The Awakening of Faith
 has been elucidated and commented on by Fazang of the Huayan School, and is thus regarded as a very important text in the school. On the other hand, Tiantai thinkers had not made any commentaries on
The Awakening of Faith
, and claimed that it is “a work of the other school.” Even though Zhanran had borrowed the term “following conditions while remaining unchanged” (
), he nevertheless attributed such a term to
The Awakening of Faith
 only, and had not agreed to the way Huayan thinkers understood it. Zhanran adopted the concept of tathata which follows conditions based on the holistic entailment by the mind, which Zhili interpreted as a theory that was based on nature inclusion (
), and
thus qualifies as a part of the Complete Teaching. Although Huayan thinkers also discuss the tathata which follows conditions, they have based this theory on natural origination (
), therefore it is still only a part of the Separate Teaching. Knowing that placing his own school in a superior position would stir up disputes, Zhili pictured this scenario in his Chapter on Bringing Together as “rejection by the guest” who does not accept Huayan as the Separate Teaching, which is inferior to the Tiantai Complete Teaching when both teachings are based on the same theory of following conditions while remaining unchanged. Zhili also pointed out “what difficulty is there for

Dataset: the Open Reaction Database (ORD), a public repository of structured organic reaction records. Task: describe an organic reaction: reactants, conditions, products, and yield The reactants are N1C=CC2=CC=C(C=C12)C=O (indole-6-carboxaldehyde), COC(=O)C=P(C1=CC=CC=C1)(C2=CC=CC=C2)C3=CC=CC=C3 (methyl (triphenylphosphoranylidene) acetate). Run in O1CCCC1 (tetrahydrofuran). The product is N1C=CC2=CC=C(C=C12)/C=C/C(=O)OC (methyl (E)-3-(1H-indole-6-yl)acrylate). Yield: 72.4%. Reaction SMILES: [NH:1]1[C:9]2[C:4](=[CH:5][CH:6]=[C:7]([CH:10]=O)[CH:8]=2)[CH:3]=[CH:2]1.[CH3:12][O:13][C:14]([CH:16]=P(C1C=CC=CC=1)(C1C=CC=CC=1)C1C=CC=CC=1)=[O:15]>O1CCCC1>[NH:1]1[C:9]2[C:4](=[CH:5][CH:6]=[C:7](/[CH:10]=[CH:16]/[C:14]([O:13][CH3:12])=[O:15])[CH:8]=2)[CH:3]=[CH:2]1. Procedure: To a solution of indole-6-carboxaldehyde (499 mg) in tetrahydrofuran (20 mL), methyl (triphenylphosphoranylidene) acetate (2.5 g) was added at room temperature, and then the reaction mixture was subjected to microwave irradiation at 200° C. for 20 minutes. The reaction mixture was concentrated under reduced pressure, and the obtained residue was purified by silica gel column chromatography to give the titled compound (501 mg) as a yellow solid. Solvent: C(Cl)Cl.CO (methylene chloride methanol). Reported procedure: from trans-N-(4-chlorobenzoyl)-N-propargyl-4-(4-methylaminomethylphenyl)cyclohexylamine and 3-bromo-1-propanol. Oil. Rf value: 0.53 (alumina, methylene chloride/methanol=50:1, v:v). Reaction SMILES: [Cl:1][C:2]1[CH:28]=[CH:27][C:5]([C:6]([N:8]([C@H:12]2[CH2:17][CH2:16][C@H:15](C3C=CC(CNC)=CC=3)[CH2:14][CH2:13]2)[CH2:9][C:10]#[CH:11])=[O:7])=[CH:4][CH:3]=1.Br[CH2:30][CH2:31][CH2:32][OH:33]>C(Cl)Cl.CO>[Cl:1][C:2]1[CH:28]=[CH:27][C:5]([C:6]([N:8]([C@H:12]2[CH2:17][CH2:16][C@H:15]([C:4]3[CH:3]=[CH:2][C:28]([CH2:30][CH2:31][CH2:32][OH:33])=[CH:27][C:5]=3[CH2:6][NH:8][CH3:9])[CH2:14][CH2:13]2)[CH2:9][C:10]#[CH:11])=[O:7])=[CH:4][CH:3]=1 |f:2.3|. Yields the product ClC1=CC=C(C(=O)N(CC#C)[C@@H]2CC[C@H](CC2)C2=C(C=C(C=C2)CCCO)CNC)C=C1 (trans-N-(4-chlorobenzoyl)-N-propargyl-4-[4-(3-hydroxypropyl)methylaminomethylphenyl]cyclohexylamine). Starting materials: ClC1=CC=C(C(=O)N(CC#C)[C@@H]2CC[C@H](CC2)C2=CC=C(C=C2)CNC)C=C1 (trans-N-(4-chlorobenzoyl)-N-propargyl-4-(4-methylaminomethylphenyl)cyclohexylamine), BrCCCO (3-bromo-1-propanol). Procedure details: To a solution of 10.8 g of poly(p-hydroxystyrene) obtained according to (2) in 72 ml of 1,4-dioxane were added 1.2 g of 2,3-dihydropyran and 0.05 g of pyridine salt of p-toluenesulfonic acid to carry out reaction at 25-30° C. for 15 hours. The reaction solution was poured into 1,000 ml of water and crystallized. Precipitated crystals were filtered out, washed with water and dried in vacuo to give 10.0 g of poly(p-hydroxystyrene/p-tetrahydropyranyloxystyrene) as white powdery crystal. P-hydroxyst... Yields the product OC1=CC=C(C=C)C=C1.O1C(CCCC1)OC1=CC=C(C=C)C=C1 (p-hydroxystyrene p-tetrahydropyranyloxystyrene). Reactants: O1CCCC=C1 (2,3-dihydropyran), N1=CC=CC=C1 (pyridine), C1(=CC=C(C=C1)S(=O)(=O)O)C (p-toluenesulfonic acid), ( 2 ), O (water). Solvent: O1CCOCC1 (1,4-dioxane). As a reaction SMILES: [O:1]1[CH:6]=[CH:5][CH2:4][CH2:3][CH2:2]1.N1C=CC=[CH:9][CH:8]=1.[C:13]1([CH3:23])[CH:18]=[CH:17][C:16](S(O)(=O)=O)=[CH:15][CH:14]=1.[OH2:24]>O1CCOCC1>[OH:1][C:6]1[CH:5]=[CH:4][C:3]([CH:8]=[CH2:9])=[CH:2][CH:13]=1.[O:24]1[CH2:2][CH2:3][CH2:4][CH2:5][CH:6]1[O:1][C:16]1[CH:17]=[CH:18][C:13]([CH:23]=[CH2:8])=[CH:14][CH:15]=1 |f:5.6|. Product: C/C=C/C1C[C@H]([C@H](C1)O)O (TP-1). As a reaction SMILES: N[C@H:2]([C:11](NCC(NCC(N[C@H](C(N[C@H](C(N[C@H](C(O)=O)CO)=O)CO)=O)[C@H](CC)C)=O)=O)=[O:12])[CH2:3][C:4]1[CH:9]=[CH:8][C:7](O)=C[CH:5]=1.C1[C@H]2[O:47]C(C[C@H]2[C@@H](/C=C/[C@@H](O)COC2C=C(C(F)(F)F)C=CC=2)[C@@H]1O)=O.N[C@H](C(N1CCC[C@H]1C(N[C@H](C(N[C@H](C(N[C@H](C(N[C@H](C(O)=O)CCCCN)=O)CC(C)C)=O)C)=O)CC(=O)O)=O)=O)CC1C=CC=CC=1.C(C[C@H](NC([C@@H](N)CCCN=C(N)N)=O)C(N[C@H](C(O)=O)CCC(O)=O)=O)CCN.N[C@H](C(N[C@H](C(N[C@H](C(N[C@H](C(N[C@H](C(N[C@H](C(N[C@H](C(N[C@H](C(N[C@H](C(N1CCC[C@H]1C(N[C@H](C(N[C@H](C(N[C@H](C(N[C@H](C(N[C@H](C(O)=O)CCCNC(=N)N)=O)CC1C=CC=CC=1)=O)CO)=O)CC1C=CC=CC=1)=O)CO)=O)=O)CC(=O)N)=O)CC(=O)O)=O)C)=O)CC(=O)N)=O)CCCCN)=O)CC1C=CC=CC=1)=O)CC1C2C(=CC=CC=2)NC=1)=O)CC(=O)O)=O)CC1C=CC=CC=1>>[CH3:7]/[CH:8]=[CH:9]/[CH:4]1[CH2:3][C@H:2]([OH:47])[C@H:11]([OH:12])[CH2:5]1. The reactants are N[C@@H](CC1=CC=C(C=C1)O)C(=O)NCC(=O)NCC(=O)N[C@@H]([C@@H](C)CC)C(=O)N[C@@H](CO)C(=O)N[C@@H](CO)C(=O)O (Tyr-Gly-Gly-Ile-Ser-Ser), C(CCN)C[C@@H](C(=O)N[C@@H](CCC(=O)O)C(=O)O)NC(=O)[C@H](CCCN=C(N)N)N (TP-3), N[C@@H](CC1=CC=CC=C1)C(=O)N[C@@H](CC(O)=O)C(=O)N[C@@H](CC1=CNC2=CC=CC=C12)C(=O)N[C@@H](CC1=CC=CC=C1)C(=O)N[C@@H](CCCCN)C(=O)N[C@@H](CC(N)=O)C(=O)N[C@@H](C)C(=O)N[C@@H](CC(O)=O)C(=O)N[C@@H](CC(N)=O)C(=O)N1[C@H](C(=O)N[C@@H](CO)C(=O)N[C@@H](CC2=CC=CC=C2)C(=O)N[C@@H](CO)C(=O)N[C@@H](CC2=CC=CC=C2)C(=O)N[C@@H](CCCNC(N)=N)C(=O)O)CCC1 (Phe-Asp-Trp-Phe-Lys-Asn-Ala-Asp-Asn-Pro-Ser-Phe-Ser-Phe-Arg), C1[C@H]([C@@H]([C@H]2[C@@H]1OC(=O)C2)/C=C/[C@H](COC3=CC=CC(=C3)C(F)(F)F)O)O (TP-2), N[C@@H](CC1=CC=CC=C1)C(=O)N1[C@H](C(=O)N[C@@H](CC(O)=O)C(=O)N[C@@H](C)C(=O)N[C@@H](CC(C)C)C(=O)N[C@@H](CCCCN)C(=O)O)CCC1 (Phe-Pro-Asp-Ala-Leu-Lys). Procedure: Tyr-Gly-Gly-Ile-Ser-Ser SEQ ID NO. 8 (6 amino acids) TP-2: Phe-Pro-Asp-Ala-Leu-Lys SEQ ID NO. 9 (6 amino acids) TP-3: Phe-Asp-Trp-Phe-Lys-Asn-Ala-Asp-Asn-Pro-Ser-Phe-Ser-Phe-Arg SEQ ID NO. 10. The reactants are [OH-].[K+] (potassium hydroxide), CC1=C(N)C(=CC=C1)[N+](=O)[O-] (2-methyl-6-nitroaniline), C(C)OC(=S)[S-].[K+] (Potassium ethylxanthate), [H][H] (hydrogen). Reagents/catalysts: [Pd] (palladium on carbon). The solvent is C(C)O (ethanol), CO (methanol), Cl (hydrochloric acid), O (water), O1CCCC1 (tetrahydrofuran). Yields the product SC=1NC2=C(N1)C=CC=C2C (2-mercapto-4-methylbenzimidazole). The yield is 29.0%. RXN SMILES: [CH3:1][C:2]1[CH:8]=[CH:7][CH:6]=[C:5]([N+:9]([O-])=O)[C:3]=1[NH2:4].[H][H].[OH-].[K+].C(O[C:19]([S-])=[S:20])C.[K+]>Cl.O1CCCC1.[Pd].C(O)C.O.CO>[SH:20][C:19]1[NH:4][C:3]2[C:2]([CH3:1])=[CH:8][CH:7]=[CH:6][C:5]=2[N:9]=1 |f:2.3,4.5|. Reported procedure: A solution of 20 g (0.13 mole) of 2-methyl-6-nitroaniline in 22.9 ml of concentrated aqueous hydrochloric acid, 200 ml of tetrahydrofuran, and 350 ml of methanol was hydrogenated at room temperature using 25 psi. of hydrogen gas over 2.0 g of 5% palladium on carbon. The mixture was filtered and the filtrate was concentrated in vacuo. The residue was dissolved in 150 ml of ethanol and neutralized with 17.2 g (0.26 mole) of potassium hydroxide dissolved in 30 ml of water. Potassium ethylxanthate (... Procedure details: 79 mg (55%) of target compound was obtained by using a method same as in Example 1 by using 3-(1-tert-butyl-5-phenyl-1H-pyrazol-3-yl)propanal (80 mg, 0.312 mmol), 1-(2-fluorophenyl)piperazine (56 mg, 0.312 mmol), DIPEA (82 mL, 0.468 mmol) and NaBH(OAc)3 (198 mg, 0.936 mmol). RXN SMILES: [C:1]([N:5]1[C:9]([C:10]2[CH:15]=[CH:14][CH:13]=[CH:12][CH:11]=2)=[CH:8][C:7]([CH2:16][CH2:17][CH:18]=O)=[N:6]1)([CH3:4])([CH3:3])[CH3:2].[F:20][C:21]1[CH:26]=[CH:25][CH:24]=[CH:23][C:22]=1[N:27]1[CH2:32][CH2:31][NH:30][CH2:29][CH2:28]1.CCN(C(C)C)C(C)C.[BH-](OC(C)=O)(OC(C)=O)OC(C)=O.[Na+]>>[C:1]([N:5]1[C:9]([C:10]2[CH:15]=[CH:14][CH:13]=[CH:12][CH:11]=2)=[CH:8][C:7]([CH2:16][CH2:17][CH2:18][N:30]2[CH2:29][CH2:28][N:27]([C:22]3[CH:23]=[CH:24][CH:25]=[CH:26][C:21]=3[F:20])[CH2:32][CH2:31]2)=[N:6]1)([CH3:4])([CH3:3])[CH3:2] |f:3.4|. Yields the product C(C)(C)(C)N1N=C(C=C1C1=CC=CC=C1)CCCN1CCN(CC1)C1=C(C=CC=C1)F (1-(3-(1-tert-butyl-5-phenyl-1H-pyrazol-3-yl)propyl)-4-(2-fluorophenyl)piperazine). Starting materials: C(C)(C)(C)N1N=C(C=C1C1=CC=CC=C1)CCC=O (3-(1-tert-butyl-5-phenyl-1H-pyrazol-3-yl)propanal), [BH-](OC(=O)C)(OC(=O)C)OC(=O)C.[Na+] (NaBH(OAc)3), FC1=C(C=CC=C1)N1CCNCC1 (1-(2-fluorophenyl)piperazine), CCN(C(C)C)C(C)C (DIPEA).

The Awakening of Faith
to be incorporated or included into the Tiantai scheme” to express his approval for teachings of the text, which also incorporates the Huayan thoughts as expounded by Fazang, to be included as a part of Tiantai thoughts. However, while accepting what the text says about “the tathata transforms to all dharmas by following conditions, while the essence and nature of the tathata is permanent and unchanged,” he also stressed that “following conditions” is not necessarily always a part of the Complete Teaching. He raised two points in the chapter about how the Huayan School is insufficient to be the Complete Teaching: 1) “This [theory] may bear the name of the Complete Teaching, but in fact shapes its meaning in the Separate Teaching.” In Zhili’s mind, the essence of the tathata as discussed by Fazang only included nature origination, not nature inclusion, which causes an absence of identity amongst all dharmas. Nature origination holds that all dharmas in this world are caused by dharma-nature or the tathata which follow conditions, but this exclusiveness of nature contradicts with the Tiantai idea that all dharmas are inherently included by nature. This lack of identity thus makes the Huayan teaching on following conditions not complete, and thus can only be regarded as an exclusive teaching. 2) In saying, “[Fazang] made an erroneous quotation of the Prajna-paramita Sastra, which says, ‘the insentient possesses only the dharma-nature, not buddha-nature,’” Zhili contends that Huayan’s concepts of nature inclusion and buddha-nature are not sufficient, which also gave him ground to place it in a more inferior position to Tiantai. This is also his attempt to incorporate and include teachings of other schools